Pope Francis on Tuesday promulgated the apostolic constitution Pascite gregem Dei, replacing Book VI of the Code of Canon Law, which codifies the penal law of the Latin Catholic Church. The new version contains a number of important changes to the way in which penalties are applied in the Church, and the crimes which must be punished. It also includes the systematic incorporation of numerous laws promulgated in the Church in recent years, but not directly added to the Code of Canon Law. The project to reform Book VI began, as Francis noted, under Benedict XVI in 2007, and was part of a long series of legal projects aimed at bringing the Church’s penal code up to date after a series of scandals that included the Spotlight scandals of the early 2000s. Officials from the Pontifical Council for Legislative Texts on Tuesday presented a new text for Book VI in the 1983 Code of Canon Law, which deals with "Sanctions in the Church".
One of the most highly anticipated changes to the code was its language and handling of the crime of sexual abuse, which was previously included under the umbrella of sins committed “against the sixth commandment.”
Pope Francis has ordered the biggest changes to the Catholic Church's penal code in four decades, which will force bishops to act against clerics who abuse minors and vulnerable adults or else lose office.
The new rules, which have been under negotiation in the Vatican and with cardinals for more than a decade and will come into force in December, will replace the much-criticised code approved by Pope John Paul II in 1983.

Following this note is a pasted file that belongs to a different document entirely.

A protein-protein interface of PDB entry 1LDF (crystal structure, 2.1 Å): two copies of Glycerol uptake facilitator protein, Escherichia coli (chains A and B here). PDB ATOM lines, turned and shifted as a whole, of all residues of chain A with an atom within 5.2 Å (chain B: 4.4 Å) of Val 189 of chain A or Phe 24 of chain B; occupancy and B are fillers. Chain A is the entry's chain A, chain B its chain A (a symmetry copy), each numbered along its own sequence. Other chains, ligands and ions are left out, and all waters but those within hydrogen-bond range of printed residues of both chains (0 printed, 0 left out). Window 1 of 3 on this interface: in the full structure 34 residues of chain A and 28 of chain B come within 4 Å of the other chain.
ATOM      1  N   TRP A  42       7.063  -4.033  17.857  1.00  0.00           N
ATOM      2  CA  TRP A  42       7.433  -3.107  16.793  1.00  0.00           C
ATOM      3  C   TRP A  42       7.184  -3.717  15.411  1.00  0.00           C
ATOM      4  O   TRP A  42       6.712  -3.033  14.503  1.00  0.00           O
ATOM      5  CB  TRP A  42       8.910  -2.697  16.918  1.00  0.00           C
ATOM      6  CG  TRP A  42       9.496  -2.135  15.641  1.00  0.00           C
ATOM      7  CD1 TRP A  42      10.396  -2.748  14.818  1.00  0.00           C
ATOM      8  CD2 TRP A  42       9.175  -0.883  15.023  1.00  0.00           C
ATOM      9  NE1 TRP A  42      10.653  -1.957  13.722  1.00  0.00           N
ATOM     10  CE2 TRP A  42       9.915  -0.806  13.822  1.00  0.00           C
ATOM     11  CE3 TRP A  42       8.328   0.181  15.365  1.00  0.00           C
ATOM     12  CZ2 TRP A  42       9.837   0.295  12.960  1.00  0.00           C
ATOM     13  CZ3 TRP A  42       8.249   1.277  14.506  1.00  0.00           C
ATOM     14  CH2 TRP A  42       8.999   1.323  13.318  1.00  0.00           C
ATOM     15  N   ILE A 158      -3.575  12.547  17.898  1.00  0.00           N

The code explicitly accepts that adults, and not only children, can be victimised by priests, while it also orders penalties for offending laypeople, such as principals or teachers in Catholic-run schools, or parish lay staff.
Priests who engage in sexual acts with anyone – not just a minor or one who lacks the use of reason – can be defrocked if they used “force, threats or abuse of his authority” to engage in sexual acts, the code states.
A bishop can be removed from office for culpable negligence or if he fails to report allegations about sexual crimes to church authorities, though there is still no punishment if the bishop fails to report the crime to police.
In 2019 Pope Francis ordered bishops and religious superiors to report sexual crimes to church superiors, but the revised code makes clear that failure to comply is now a crime under canon law, punishable by removal from office.
Under the new version of the code, the constitution titled Pascite Gregem Dei, or “Tend the Flock,” is dedicated to , “Offenses Against Human Life, Dignity, and Liberty,” conceptually in Church law, abuse is now considered a crime against human dignity, rather than simply chastity.